Italian sculptor, engineer and garden designer (originally Niccolò di Raffaello de Pericoli, called Il Tribolo). He was apprenticed in Florence first as a wood-carver with Giovanni dAlesso dAntonio and then as a sculptor with Jacopo Sansovino, whom he continued to assist well into the second decade of the 16th century. Vasari
listed many works (most now untraced) from Tribolos youth, among which was his earliest fountain; an old terracotta copy (Victoria and Albert Museum, London) shows this unpretentious and slightly old-fashioned work to have featured two children and a spouting dolphin that foreshadow the blithe charm of his later masterpieces.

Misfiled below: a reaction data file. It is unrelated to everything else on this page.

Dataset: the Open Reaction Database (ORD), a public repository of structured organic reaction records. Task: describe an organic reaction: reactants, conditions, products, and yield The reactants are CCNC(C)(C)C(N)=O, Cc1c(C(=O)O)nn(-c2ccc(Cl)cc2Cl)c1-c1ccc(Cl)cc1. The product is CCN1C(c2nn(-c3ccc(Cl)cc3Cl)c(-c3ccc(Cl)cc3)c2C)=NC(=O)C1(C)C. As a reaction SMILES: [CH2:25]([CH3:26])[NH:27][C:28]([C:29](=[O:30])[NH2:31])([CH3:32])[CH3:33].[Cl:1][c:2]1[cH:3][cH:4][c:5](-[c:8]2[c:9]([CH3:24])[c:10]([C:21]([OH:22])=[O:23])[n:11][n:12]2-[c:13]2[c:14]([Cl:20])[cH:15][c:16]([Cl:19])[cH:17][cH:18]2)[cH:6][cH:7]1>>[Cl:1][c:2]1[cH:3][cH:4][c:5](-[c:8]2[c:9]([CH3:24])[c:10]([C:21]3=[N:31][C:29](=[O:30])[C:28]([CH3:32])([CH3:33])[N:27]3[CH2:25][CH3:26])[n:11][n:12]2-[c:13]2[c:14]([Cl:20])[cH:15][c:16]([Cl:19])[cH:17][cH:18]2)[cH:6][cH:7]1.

Tribolo was fully employed by Grand Duke Cosimo. He contributed the architectural framework of the rich funeral chapel of Cosimo s consort Eleonora di Toledo, rebuilt the old Villa Medici at Poggio a Caiano, and apparently designed the new stables, and in the last year of his life laid out the first axial development of the Boboli Gardens behind Palazzo Pitti, where he oversaw construction of the amphitheatre before his premature death in 1550. In his gardens there and at the Medici villas La Petraia and Villa Castello,
Tribolo is often credited as the father of the Italian garden.
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